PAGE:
The terminal velocity equation tells us that an object with a large cross-sectional area or high drag coefficient would fall more slowly than an equivalent object with a smaller area or lower drag coefficient. If a skydiver spreads their hands in the area they would fall slower than if they curl into a ball or drop head-first or feet-first. It also says that all else being equal, a lighter object has a lower terminal velocity since it takes less time for the force of gravity to be balanced by the air resistance / drag force. You can check this by using different drag coefficiencts and body mass values in the terminal velocity calculator above to explore these relationships. They are the reason parachutes work: they vastly increase the cross-sectional area while their form is such that it significantly increases the coefficient of drag.

    Calculation examples

Example 1: A cannon ball with a radius of 30 cm and 20 kg weight is dropped from a plane cruising at high altitude. What is the terminal velocity such a cannon ball can achieve?

Let us assume the cannon ball is nearly a perfect sphere. We know that the coefficient of drag for a sphere is about 0.5. Taking the air density to be 1.225 kg/m3 and the gravity to be 1 g = 9.80665 m/s2 we only need to calculate the ball's projected area A before substituting in the terminal velocity equation above. By using our area of a circle calculator we can easily compute the area to be 1,256 cm2 or 0.1256 m2. Substituting in the terminal velocity formula we find Vt = √(2·20·9.80665 / (1.225·0.1256·0.5)) = √(392.266/0.07693) = √5099 = 71 m/s (233 ft/s). If we compare this result with the terminal velocity of a 80kg human we can see that the ball is falling somewhat faster even though it has 4x less mass and a higher coefficient of drag, which is due to it's ~8 times smaller projected area.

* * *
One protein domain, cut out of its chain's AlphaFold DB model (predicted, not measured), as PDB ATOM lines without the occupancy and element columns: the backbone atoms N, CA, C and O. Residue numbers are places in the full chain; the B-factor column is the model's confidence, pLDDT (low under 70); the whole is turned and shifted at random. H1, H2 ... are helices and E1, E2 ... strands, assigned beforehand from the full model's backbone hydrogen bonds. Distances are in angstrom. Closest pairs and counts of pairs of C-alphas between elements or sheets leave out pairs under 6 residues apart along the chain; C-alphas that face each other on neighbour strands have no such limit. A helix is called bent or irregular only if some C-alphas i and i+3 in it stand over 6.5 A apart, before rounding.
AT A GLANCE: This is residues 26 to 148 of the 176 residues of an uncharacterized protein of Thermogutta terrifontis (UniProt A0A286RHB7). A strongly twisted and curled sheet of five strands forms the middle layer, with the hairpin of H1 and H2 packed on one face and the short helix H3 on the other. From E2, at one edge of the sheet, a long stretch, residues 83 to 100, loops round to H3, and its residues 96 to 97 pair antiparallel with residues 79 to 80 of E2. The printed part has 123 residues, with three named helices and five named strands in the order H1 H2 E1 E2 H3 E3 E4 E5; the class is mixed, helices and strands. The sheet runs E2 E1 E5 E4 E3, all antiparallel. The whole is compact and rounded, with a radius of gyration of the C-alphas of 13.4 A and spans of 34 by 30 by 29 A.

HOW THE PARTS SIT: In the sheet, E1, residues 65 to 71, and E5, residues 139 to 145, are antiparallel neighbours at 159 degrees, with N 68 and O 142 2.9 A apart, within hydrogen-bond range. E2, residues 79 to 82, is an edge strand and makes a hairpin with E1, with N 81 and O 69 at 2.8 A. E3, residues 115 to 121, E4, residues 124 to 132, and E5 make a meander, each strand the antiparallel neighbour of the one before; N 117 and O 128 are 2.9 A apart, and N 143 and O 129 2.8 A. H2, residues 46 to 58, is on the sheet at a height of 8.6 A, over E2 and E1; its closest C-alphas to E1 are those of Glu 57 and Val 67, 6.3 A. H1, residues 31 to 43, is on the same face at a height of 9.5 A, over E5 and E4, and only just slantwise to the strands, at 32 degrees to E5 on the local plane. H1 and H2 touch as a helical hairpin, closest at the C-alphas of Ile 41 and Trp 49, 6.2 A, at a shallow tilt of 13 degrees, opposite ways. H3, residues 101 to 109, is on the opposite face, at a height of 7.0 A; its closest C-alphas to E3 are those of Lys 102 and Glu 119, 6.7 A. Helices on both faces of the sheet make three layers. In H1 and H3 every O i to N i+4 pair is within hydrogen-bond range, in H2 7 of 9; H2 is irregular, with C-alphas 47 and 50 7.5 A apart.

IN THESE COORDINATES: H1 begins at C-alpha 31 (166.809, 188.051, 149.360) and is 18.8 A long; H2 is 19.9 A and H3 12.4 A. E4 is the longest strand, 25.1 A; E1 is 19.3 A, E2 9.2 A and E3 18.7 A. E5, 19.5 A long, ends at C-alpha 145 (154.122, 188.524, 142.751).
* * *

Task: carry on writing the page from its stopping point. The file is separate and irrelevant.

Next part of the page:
Example 2: An 80 kg skydiver is plunging towards the Earth face down and has already achieved terminal velocity of 66 m/s with his current cross-sectional area of 1m2 and a drag coefficient of about 1.00. If he changes his position to head first, thus reducing his cross-sectional area to only 0.5 m2 and his coefficient of drag becomes 0.25, what is the new terminal velocity he can achieve?

Plugging in the numbers we get the new terminal velocity to be around 101 m/s or 364 km/h. This is still way short of the world record for the fastest skydive: ~373 m/s.

terminal velocity skydiving

The above examples are just educational ones, obviously. Pleas, note that our terminal velocity calculator will automatically convert for you any units to the base SI units.


1 NIST Special Publication 330 (2008) - "The International System of Units (SI)", edited by Barry N.Taylor and Ambler Thompson, p. 52

2 "The International System of Units" (SI) (2006, 8th ed.). Bureau international des poids et mesures pp. 142–143. ISBN 92-822-2213-6

3 Lumen Learning course on Physics, chapter 5-2, "Drag forces"

Cite this calculator & page

If you'd like to cite this online calculator resource and information as provided on the page, you can use the following citation:
Georgiev G.Z., "Terminal Velocity Calculator", [online] Available at: https://www.gigacalculator.com/calculators/terminal-velocity-calculator.php URL [Accessed Date: 28 Sep, 2023].